Webster definition of “irony:” a pretense of ignorance and of willingness to learn from another assumed in order to make the other’s false conceptions conspicuous by adroit questioning.
Webster definition of “satire:” a literary work holding up human vices and follies to ridicule or scorn.
As I write this, I’m listening to Dio: not for ironic reasons, as many hipster or cool kids would think, to mock the excessive drama associated with metal, but I’m listening to him because the songs that struck me at fifteen years old are still ringing in my bones and I can’t shake them. There’s nothing funny or ironic about Dio to me. I still take him very seriously.
The “ironic” aesthetic associated with hipsters that has plagued us all over the last ten years or so has become so tiresome, it’s time someone mocks “irony” in an ironic way, just to give these creeps a taste of their own medicine. How many more “ironic” moustaches or rock t-shirts do we have to endure before we vomit our disgust all over these venomous perpetrators? Really, is it that funny to be wearing a Def Leppard t-shirt to a party? Is that the best you have? Is that the funniest thing you can think of before leaving your apartment? Good grief.
It’s the lack of effort that’s most annoying. If these twerps would take a couple of seconds to really put together something creative and inspiring, going out may be a little more exciting and the world may be a little more colorful than it had been a night before. But once again, “repetition” is confused with “style.”
What IS funny is “satire.” Let’s take the film Spinal Tap, for instance. This monumental commentary on the often ridiculous rituals associated with hard rock runs so deep and strikes a nerve so shattering that even the thrashiest of thrashers can’t help but to laugh, for no other reason than it rings true. It’s that clever. It goes so far beyond just wearing a rock t-shirt for “ironic” purposes. It is a perceptive study of a culture that, like it or not, ruled the Earth for a short period of time. And the makers of that film focused on the specifics of that culture so insightfully, the film has ultimately been embraced as a classic. A rich kid thinking it’s funny to rock a denim jacket and sport a giant pair of sunglasses can hardly compare to a piece of art like Spinal Tap.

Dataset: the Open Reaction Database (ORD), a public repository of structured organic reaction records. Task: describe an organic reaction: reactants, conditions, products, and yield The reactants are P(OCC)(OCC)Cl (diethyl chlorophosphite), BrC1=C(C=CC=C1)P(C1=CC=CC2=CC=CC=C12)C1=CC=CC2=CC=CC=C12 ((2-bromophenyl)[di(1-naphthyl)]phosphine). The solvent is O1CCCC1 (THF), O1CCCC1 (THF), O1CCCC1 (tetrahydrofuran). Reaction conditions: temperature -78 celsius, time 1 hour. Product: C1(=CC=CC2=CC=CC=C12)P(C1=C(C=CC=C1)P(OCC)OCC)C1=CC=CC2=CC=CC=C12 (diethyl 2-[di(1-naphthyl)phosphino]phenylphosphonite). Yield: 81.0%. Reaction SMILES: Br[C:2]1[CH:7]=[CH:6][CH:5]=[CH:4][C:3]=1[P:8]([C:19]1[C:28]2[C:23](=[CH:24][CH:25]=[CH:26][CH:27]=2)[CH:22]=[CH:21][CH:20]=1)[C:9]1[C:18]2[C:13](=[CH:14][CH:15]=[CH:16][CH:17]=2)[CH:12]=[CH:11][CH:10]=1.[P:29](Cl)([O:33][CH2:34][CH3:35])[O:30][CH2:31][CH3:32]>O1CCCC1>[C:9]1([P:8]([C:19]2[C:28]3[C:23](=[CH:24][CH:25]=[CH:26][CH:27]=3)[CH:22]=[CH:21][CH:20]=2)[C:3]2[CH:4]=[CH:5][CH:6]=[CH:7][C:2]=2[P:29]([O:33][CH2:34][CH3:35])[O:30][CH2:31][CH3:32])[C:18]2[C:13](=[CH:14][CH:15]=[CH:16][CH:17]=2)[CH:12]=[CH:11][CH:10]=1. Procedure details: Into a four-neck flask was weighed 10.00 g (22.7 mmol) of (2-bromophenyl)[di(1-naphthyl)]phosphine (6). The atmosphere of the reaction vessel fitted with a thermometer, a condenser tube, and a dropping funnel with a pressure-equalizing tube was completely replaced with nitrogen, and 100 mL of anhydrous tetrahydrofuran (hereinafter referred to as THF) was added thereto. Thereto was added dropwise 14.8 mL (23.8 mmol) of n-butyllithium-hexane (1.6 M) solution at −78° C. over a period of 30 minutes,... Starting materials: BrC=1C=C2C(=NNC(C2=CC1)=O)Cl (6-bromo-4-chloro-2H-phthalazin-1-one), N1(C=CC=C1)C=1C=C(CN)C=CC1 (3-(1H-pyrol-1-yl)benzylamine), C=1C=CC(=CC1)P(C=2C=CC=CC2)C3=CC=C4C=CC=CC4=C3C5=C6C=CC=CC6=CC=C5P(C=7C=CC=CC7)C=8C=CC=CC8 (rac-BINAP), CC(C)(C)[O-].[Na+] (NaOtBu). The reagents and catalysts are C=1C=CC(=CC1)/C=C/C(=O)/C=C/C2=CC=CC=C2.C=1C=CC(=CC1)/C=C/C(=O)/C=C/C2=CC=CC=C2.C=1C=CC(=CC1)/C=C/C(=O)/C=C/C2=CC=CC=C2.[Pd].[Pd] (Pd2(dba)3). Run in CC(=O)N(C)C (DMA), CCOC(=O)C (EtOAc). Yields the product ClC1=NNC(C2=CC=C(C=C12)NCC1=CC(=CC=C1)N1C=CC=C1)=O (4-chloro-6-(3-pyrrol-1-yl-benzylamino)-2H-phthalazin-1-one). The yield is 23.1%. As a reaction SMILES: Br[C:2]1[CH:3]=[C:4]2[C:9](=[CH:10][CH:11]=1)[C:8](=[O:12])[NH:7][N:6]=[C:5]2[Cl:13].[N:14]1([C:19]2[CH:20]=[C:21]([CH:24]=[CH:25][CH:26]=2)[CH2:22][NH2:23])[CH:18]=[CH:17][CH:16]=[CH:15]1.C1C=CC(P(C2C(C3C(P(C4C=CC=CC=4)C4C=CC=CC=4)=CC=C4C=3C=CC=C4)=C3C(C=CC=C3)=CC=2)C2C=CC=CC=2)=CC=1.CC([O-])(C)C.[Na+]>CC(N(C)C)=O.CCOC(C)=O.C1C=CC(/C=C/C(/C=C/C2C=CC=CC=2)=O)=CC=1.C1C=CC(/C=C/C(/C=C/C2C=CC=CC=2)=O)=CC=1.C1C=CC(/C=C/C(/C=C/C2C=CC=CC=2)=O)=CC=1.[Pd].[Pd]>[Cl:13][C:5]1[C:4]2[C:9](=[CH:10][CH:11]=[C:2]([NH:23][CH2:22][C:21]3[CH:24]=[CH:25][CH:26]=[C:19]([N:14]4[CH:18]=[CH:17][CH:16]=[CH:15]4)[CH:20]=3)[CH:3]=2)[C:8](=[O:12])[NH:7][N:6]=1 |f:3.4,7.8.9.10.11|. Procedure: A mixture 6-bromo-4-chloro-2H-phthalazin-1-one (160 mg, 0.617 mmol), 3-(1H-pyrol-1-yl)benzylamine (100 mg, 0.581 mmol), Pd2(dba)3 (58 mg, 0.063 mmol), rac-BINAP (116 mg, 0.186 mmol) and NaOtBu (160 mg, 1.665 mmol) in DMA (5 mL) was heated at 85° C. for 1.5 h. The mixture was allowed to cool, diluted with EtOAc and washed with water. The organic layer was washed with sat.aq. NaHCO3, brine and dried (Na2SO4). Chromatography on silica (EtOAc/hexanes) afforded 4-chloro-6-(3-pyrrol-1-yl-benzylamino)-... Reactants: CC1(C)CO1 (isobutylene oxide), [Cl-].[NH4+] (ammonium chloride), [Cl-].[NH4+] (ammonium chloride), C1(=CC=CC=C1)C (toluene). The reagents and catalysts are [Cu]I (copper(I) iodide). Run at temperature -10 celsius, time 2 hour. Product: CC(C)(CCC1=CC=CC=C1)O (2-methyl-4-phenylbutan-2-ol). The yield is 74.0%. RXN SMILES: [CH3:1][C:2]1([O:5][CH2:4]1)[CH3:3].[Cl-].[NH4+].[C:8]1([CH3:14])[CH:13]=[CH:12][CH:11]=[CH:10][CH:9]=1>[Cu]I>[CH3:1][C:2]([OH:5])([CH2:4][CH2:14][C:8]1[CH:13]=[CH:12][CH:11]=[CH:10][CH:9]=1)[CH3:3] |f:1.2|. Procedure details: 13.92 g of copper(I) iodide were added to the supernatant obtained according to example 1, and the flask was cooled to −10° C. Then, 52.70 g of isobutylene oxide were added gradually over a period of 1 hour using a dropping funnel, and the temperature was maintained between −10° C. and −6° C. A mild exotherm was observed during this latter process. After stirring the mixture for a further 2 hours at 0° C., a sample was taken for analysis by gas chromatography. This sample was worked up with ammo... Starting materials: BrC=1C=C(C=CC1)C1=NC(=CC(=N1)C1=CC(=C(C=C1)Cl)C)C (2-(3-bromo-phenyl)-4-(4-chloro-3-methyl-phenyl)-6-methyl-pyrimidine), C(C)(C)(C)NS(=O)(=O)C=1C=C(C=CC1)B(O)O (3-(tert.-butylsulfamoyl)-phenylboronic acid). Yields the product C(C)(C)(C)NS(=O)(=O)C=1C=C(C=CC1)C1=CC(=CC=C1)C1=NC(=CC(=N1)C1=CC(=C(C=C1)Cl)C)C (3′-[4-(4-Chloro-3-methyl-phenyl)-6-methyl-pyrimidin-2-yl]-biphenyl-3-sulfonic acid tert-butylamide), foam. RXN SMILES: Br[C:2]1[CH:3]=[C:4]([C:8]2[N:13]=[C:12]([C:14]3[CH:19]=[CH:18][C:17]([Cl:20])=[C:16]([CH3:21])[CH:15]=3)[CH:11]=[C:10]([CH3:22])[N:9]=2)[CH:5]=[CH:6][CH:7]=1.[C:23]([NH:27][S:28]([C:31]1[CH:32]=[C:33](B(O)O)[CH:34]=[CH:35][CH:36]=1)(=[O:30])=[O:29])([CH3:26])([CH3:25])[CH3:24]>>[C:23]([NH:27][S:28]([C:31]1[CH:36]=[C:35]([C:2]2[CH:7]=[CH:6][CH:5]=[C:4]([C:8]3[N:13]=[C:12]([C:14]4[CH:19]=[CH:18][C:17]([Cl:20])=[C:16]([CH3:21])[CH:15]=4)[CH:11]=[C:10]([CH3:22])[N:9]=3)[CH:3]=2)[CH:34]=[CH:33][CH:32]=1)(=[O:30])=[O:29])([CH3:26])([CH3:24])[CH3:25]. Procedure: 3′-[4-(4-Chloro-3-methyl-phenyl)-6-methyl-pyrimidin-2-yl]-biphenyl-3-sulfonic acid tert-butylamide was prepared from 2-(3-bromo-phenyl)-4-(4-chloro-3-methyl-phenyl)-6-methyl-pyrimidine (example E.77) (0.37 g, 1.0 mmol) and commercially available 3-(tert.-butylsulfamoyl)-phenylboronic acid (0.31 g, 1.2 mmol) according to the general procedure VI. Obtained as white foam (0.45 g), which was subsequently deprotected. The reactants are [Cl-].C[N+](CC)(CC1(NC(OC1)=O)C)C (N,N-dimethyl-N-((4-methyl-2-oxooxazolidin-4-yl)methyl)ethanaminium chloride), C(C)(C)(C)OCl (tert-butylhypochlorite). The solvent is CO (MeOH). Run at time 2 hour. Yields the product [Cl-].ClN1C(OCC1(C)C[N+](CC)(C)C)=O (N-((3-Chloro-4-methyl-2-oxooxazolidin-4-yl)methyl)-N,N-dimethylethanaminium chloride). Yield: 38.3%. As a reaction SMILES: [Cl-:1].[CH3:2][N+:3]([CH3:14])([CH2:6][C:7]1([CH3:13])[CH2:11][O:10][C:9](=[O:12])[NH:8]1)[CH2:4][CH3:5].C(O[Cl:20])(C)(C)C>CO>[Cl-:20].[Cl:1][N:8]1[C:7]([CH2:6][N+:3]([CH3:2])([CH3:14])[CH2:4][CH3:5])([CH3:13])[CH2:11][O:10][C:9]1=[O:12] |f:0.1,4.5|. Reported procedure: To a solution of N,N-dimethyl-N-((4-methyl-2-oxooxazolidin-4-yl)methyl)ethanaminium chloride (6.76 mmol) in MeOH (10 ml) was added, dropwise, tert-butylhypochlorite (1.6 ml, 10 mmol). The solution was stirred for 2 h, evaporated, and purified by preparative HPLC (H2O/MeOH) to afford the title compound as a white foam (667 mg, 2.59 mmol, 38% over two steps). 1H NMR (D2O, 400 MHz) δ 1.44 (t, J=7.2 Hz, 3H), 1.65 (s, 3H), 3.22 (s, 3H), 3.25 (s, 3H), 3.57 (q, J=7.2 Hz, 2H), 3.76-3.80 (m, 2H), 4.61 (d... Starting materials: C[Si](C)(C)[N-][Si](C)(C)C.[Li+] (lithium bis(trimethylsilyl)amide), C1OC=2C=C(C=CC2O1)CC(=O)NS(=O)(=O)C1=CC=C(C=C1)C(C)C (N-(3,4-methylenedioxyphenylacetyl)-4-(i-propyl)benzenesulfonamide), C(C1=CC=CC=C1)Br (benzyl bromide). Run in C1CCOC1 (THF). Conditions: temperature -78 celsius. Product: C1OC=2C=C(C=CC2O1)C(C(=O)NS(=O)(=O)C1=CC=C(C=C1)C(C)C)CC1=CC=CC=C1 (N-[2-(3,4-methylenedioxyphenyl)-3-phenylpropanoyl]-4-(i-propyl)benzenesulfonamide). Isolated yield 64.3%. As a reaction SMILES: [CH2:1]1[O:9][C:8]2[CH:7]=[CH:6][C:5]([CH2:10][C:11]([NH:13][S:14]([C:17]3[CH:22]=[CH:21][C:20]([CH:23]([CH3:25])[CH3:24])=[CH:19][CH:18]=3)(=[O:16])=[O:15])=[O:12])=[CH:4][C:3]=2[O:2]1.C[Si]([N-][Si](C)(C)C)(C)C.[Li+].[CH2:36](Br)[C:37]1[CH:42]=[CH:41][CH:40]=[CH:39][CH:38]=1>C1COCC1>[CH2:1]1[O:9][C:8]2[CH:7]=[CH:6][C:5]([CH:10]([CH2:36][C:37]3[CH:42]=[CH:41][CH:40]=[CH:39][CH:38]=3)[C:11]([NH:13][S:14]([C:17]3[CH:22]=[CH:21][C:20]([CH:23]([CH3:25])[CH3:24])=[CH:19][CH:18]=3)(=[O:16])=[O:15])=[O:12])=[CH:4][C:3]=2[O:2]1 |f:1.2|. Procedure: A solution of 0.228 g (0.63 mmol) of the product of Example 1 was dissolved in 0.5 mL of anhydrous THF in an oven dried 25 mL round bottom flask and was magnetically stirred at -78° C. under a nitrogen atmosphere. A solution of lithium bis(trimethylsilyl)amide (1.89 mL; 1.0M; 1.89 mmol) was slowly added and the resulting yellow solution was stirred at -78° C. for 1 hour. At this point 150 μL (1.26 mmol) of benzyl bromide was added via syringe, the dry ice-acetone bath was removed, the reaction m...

“Ironically” enough, a few years back, when hipsters were deep into their “ironic” metal phase, they tried to form bands that reflected their take on the genre. Few succeeded, for the most obvious reason: You need to know how to play an instrument to play metal. There is no way around that. Most hipsters subscribe to the aesthetic that you only need to learn a couple of chords and you’re ready to play in a band. That may have been true for The Ramones but they were the exception. True metalheads actually stayed home on Friday nights and practiced their guitars until six a.m.. That was one thing hipsters hadn’t anticipated, that it takes a skilled musician to play metal. This realization must’ve taken some of the zing out of their “irony” since there isn’t anything funny about breaking your ass to learn how to rip on the guitar.
True, there are many amusing things about Dio, as Jack Black has humorously pointed out in Tenacious D’s hilarious song about the master of metal, “Dio.” But that was done out of love and was, in a way, a salute to Dio. I suppose the lesson to be learned here, for hipsters especially, leave the comedy to the comedians.